Sadly, it’s no surprise, given that up until the 1990s, women were blocked from many aspects of the financial community in the United States.
Historically, women have had less generational experience dealing with money than men outside the home. For example, did you know that it wasn’t until 1976 that the Equal Credit Opportunity Act made it illegal to deny access to credit on the basis of sex, marital status, race, or religion? Or that until 1988, a woman still needed a male relative to co-sign a business loan? Even now, women do over 60 percent of the world’s work, yet generate only 10 percent of its income on a global scale.
Luckily, all of this is changing at a rapid pace.
Women are crashing glass ceilings left and right, and even though we may invest less, studies show we invest better, making higher returns on average than our male peers. Even though the wage gap (and opportunity gap) persists, particularly for Women of Color, we are steadily making more, and killing it in industries previously dominated by men, like science and technology.
So, who runs the world? You already know.
Given that this progress is so recent, however, you may have trouble finding a female financial role model in your life. Yet, having a woman you can talk to about money is not only important to inspire and educate one another, but also because some of the financial circumstances that we deal with as women are different from men.
The products we budget for are often different than men, such as personal care expenses and feminine products. The level of income we bring in over our lifetime will likely (sadly) be lower, even more so for women of color. And the financial circumstances we go through, particularly as it relates to the financial impacts of maternity leave, and saving for retirement on a lower salary, are different. And sometimes, it’s just nice to have someone who gets it.
A female financial role model can help you identify, talk through, and take advantage of the financial opportunities that could drastically improve your life. Don’t have anyone in your family you can turn to? Here are a few places you can start:
1. Get together with your girlfriends
A 2018 study from Capital Group of approximately 1,200 adults found that many would rather talk about almost anything, including politics and religion, rather than their salary, debt, or retirement savings. Money is often considered a taboo subject, but the truth is, we all deal with money every single day. Chances are that between you and your friends, you have a few financial situations and lessons covered. Talk about them! The next time you get together with your girlfriends, instead of asking about their latest Tinder date, ask them if they have any favorite money apps on their phone. Do they use a particular credit card for travel rewards? Have they ever negotiated their salary for a job? It doesn’t have to be super specific, it just has to get the conversation started.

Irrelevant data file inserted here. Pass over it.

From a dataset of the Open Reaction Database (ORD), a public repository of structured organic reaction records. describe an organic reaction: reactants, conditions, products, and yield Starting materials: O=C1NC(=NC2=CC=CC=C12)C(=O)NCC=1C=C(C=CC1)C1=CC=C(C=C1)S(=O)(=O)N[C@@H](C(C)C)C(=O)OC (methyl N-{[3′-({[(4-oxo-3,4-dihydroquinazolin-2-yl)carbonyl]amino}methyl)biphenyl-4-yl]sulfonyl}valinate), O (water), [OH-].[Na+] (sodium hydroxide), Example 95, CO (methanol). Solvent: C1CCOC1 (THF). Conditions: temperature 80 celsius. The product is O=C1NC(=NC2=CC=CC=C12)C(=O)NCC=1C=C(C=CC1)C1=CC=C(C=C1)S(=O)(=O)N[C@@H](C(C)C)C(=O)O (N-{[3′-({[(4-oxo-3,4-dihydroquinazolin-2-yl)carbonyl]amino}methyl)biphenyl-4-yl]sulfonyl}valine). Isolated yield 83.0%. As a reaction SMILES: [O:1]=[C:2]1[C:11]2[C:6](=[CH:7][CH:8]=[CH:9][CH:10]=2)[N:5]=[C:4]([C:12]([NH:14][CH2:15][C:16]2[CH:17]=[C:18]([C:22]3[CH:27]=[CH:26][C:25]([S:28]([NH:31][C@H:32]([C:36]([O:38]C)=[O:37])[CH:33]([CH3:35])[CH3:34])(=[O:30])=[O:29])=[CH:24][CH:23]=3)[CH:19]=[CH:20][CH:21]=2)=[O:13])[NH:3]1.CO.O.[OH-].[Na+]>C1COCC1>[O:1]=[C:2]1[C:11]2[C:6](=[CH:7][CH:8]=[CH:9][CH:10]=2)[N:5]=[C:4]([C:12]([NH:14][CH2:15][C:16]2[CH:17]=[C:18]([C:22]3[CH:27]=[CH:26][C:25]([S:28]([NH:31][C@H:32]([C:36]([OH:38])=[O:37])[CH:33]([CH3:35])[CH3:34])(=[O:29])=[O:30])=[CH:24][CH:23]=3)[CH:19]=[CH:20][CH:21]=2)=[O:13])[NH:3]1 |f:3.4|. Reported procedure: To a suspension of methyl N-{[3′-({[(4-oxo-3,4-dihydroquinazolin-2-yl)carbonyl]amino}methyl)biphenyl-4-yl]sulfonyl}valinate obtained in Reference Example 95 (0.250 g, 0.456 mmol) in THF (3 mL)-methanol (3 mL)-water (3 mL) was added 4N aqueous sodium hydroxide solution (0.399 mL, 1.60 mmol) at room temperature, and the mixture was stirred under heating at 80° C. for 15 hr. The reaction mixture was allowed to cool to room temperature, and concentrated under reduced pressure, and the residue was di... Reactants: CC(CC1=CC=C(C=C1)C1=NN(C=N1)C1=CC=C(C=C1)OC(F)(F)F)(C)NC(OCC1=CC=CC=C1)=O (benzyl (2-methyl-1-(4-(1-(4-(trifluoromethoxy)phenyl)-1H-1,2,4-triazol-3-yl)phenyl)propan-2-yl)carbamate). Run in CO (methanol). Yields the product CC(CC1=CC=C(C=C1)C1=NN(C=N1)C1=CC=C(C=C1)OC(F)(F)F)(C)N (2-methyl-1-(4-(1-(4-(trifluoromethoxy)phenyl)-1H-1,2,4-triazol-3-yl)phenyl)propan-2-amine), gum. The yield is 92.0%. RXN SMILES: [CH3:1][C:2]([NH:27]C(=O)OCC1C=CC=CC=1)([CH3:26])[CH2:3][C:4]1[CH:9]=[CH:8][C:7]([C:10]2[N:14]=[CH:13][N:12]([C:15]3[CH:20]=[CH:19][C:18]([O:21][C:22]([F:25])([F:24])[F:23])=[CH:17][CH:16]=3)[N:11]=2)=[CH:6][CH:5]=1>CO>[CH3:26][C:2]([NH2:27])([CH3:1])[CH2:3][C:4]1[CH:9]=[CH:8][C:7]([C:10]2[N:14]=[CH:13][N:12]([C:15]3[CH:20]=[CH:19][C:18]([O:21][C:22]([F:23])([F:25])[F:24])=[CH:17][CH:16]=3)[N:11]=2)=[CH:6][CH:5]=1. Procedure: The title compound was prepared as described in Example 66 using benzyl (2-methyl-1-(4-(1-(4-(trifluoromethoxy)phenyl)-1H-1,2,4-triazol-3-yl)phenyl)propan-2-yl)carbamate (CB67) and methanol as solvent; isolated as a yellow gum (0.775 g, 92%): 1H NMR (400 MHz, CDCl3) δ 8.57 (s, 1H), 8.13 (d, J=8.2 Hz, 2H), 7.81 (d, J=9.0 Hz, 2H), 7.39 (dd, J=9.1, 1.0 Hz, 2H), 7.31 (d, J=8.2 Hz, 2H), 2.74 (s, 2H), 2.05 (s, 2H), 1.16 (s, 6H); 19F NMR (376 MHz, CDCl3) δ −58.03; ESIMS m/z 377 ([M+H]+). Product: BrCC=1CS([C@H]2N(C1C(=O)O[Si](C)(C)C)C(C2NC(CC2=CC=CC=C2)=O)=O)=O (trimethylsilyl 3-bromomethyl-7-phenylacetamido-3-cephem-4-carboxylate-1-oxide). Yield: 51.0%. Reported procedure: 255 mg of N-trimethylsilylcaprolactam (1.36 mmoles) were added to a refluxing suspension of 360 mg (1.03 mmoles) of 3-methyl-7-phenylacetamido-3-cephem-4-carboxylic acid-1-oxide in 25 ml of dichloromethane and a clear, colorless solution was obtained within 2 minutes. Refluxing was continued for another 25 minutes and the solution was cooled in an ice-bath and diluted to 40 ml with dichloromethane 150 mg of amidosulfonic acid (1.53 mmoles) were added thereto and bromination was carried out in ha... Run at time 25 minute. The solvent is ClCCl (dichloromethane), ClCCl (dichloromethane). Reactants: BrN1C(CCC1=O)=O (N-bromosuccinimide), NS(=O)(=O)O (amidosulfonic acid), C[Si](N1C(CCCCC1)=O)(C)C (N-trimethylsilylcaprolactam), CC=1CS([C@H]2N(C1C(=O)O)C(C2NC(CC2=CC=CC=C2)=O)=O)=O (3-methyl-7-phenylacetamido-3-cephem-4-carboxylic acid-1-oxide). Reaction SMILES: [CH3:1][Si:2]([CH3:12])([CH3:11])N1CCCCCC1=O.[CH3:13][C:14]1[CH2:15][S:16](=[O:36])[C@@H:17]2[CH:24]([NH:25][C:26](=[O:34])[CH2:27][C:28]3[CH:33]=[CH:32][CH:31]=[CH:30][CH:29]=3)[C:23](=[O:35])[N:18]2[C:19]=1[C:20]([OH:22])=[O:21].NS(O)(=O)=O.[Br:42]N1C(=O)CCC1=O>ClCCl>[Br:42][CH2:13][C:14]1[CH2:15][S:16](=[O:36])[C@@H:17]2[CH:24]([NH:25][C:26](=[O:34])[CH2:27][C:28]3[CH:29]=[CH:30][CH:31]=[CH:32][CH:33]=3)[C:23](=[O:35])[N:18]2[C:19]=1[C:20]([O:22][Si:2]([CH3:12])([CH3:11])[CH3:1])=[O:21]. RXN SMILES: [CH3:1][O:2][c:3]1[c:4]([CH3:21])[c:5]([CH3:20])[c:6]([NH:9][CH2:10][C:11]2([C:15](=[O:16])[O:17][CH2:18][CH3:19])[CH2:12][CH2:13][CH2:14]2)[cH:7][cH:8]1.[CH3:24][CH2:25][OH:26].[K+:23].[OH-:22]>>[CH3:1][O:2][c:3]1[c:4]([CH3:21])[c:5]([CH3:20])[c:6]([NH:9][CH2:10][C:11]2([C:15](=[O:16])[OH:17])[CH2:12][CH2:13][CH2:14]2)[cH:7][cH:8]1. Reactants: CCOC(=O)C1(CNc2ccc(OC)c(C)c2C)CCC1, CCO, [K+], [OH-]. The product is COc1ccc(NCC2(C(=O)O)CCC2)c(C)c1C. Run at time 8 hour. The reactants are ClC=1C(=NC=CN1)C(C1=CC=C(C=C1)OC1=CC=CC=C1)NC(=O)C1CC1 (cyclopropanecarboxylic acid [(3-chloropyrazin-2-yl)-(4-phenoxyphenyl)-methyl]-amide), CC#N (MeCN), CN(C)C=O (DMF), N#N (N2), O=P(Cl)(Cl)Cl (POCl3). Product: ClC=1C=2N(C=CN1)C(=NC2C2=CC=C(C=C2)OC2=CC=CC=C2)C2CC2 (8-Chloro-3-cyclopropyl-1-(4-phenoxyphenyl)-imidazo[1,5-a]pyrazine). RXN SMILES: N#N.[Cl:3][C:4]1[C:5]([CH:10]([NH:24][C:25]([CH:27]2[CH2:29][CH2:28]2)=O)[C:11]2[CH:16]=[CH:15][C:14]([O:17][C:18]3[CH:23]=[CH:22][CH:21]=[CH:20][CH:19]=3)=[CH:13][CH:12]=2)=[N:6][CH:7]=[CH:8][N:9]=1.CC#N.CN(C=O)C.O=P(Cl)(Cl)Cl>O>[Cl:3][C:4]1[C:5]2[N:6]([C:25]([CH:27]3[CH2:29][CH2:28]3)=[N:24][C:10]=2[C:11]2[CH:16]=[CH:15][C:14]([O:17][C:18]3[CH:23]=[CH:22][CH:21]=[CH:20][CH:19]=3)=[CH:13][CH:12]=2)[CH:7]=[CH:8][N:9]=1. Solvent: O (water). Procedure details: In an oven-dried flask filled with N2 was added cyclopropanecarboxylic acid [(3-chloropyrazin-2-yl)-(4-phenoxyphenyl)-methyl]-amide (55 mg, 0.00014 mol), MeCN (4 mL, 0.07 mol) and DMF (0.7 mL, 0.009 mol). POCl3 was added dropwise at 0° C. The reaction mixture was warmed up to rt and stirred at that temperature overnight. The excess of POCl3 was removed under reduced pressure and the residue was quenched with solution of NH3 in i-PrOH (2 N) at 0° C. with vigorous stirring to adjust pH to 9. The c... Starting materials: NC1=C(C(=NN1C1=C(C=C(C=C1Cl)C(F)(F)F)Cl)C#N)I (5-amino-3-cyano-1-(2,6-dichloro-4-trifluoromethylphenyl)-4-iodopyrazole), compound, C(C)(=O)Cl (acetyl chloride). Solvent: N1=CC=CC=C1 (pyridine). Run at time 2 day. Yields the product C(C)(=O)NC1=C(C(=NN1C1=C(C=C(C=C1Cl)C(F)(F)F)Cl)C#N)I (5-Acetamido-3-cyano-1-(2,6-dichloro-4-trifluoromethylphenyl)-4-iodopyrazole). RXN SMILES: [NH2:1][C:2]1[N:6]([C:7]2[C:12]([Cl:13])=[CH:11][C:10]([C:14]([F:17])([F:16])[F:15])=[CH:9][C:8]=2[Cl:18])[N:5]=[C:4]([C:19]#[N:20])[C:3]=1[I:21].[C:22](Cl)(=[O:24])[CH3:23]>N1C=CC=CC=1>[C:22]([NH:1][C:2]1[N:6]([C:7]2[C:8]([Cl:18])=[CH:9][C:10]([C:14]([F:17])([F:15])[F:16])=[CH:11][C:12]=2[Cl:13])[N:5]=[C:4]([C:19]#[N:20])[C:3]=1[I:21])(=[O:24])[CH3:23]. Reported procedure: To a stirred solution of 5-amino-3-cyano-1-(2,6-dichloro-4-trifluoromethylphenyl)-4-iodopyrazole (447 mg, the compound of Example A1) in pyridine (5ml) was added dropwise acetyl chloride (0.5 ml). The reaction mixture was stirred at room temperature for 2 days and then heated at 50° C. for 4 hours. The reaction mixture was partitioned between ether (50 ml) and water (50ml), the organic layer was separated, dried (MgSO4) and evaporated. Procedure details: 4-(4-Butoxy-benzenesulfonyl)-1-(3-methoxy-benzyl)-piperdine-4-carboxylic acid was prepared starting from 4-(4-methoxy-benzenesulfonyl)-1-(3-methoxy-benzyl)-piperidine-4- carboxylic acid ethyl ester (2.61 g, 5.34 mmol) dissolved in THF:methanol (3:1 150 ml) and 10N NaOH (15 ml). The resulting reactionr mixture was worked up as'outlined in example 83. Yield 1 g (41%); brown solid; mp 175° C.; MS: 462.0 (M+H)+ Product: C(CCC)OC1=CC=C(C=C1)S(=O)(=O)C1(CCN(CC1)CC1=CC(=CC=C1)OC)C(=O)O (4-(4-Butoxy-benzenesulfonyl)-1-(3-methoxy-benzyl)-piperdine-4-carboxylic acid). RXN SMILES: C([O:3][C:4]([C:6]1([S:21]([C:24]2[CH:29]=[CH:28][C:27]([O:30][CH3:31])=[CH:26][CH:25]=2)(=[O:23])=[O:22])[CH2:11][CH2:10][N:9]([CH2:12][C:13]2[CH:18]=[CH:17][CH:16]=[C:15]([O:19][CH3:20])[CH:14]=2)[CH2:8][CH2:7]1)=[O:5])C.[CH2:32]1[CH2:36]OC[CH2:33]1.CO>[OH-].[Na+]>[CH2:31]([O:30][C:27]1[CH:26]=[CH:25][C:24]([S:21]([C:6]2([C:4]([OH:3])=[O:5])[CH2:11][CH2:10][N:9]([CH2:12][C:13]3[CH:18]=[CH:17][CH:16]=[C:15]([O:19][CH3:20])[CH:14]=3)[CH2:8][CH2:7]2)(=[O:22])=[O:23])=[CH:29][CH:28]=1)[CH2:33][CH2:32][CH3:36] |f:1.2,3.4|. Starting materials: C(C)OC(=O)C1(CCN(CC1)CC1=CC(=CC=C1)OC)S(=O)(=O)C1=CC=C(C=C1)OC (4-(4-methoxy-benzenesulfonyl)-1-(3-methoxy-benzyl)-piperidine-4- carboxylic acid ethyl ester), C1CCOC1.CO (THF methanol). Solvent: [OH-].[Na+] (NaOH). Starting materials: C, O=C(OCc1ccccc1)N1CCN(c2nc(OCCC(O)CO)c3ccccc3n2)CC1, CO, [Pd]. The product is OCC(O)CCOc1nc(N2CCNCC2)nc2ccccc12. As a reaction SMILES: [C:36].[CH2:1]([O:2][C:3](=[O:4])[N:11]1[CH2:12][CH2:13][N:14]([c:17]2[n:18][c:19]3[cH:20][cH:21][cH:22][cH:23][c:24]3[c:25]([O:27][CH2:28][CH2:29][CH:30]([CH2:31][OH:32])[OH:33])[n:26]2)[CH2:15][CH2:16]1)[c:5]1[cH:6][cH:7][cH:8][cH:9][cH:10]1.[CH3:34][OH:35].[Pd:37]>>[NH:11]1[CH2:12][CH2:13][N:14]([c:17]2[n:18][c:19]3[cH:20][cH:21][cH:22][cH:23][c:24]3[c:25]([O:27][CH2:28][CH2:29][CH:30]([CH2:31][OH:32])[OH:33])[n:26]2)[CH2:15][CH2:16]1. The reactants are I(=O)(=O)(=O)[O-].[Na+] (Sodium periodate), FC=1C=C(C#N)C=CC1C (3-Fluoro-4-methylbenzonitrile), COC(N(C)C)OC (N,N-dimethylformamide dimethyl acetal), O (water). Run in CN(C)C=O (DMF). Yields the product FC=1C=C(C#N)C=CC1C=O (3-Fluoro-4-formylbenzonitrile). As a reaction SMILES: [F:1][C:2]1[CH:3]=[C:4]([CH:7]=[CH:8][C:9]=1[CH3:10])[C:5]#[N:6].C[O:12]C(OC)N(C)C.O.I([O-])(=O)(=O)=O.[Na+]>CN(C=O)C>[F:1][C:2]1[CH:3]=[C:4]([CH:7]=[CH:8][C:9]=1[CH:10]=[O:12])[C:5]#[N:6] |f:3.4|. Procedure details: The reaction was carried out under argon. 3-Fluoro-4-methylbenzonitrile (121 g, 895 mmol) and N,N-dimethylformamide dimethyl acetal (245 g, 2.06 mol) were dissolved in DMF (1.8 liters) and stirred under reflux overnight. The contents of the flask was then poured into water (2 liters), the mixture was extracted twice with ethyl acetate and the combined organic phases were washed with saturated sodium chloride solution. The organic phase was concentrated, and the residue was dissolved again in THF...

2. Host a monthly money club
You’ve probably heard about a book club or a wine club, but what about a club that can help with your money? Consider hosting a monthly get-together with your friends to discuss questions, strategize, and celebrate successes when it comes to your money. To keep things light, you can focus it around a potluck dinner or some other event, but keep 30 to 60 minutes devoted to talking about various money topics. You might even keep a list of discussion topics on-hand to get your friends talking (i.e. money and fitness, saving for retirement, family expectations about money, etc.).
By talking about your experiences, lessons learned, and goals, you’ll become each others’ mentors, educating and inspiring one another about money.
3. Find a mentor that gets you
Maybe you’re the first woman in your family to graduate from college or to rock that Ms. Independent lifestyle. Amazing! But even though you’re an empowered woman, there may be more men in your life you can go to for financial advice than women. This is true in the financial services industry as well, where approximately 80 percent of financial advisors are men, as Ellevest CEO Sallie Krawcheck told InvestmentNews.
To make up for the slim pickings, consider joining a women’s professional group like Ellevate Network, the Six Degrees Society, or HeyMama, where you can find fellow ladies supportive of your money goals. You might also ask a colleague you respect if she’d be willing to talk over coffee or a cocktail, about salary negotiation or retirement, for example. If all goes well, ask if she’d be willing to make it a regular thing.
4. Ask (or pay) for help
If you’re looking for specific financial advice beyond a role model or mentor you can look to, consider a professional financial advisor. Companies like Ellevest offer an investment platform for women, coupled with financial advising you can use to get your money right. You might also look to financial coaching services, a blog, or a podcast where you can learn more on your own about managing your money.
Lastly, while I recommend finding a female financial role model, be smart enough to take good advice when you see it. At the end of the day, while our considerations and expenses may be different than men, many of our goals are exactly the same: make more, spend less, pay down debt, and invest smart, so don’t forget that you can likely still learn a thing or two from the fellas too.
Regardless of who you get your financial advice from, by having someone you’re comfortable talking about money with, you’ll be better prepared to make money moves that make sense to you. Because while not all financial advice is the same, it’s nice to have a fellow female in your corner.